While many of us celebrate fall at festivals with pumpkin patches, hayrides and petting zoos, down in Louisiana they celebrate a bit differently. Rooted deeply within the Cajun and Creole cultures, Boucheries are a fall culinary tradition.
At a Boucherie, a hog is butchered, beers are drawn and zydeco music lingers in the air as butchers and chefs do the work traditionally done by neighbors and family. As the pig is broken down, the different cuts are taken to separate cooking stations, each set up to prepare a certain recipe. They work to ensure that each part of the hog is used, so the results typically include headcheese, backbone stew, frasseurs (organ soup), andouille sausage, BBQ ribs and loin, boudin, and cracklins.
The festivals, held in cooler months between October and the New Year, harken back to a time when the Boucheries were held out of necessity to preserve the meat for the leaner winter months. Today, they are a way to teach younger generations about their heritage and, of course, to celebrate. Participants meander around the cooking stations throughout the day to sample bits and pieces of the pork delicacies but the event is rounded out with a family-style dinner where everyone is able to sit down together to enjoy the chef’s creations.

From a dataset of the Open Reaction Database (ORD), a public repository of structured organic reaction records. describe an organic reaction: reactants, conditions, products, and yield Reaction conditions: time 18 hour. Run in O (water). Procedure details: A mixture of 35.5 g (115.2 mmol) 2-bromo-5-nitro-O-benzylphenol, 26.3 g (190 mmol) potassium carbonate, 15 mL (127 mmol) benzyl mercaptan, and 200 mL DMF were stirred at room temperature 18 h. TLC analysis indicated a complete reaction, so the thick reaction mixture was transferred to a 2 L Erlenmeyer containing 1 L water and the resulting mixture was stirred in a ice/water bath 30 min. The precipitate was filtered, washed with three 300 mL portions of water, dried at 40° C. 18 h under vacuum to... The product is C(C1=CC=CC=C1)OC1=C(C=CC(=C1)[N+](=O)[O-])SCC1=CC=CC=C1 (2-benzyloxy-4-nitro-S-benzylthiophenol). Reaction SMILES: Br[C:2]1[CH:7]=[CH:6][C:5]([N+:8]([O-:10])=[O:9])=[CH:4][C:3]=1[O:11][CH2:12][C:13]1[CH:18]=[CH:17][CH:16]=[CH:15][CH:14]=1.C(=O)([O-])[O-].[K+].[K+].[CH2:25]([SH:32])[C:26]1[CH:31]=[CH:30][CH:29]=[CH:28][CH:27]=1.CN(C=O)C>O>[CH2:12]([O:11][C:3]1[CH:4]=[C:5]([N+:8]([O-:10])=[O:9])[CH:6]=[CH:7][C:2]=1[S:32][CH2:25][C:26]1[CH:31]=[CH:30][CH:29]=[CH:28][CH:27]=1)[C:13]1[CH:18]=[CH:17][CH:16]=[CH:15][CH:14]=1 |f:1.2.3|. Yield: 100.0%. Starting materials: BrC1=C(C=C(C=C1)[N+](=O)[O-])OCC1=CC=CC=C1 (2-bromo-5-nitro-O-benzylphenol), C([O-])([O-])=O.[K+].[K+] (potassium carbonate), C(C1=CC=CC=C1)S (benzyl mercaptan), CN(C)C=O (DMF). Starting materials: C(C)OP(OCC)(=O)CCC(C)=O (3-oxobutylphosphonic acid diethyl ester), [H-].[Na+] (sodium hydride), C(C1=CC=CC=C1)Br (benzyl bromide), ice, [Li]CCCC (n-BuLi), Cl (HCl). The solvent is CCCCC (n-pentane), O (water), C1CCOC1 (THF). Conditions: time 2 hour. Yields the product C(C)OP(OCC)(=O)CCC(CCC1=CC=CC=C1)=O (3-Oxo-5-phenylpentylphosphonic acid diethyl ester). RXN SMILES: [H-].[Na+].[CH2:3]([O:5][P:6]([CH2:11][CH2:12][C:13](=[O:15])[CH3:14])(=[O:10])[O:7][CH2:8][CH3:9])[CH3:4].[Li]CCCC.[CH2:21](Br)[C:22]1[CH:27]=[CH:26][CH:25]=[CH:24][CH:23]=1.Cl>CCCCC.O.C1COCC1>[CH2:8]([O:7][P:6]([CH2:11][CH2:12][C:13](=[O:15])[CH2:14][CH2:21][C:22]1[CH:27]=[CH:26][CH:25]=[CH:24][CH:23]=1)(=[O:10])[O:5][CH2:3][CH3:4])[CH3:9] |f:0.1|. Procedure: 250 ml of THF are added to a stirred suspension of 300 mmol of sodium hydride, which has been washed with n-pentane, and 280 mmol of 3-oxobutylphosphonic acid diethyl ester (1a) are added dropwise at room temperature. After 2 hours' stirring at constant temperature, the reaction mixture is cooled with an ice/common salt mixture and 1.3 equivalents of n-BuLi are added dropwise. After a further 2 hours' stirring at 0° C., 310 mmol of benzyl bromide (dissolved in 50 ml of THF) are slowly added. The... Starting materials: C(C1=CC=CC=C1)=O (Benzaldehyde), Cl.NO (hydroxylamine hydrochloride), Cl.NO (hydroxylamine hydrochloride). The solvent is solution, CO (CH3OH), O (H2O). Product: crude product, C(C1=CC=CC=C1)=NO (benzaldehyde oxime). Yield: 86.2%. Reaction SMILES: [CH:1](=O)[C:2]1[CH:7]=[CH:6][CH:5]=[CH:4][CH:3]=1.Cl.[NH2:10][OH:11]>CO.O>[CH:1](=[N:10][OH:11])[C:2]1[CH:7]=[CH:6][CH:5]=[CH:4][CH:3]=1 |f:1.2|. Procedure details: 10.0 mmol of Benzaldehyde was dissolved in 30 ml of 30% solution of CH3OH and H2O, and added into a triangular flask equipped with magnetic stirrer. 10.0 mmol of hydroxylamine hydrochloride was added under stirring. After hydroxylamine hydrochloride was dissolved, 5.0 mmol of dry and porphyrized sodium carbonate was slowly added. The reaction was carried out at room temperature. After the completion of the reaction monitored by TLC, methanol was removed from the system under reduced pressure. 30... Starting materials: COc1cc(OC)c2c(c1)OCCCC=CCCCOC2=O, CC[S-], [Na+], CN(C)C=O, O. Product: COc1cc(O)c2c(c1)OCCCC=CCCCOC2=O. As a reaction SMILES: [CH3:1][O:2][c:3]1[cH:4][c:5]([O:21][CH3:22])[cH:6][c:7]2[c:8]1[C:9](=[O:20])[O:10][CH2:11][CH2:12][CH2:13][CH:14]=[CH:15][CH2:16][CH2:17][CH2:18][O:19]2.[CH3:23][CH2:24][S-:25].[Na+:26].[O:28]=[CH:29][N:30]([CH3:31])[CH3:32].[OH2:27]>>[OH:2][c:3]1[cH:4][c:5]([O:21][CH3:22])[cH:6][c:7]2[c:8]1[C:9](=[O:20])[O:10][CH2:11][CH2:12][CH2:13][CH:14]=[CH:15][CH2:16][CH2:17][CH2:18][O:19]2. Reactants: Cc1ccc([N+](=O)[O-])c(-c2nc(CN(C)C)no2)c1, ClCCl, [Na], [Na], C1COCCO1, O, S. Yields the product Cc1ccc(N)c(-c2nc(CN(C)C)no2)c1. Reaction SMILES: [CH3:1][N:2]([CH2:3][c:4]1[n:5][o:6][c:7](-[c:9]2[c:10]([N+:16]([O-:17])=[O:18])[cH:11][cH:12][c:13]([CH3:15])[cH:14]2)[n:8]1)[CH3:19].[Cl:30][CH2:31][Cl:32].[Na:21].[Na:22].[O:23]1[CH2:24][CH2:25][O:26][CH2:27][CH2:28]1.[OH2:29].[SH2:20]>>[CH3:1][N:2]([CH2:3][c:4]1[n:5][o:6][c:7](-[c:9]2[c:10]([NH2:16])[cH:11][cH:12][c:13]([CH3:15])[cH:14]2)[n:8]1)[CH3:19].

Tired of turkey? Check out the Boucherie Merci (Thanksgiving le Boucherie), a Thanksgiving centric Boucherie held in late November in Acadiana, Louisiana. This Boucherie focuses on producing dishes to complement a Thanksgiving feast ranging from pork roast to boudin stuffing and even a bacon-laced apple pie for dessert.
Mentioned in this post: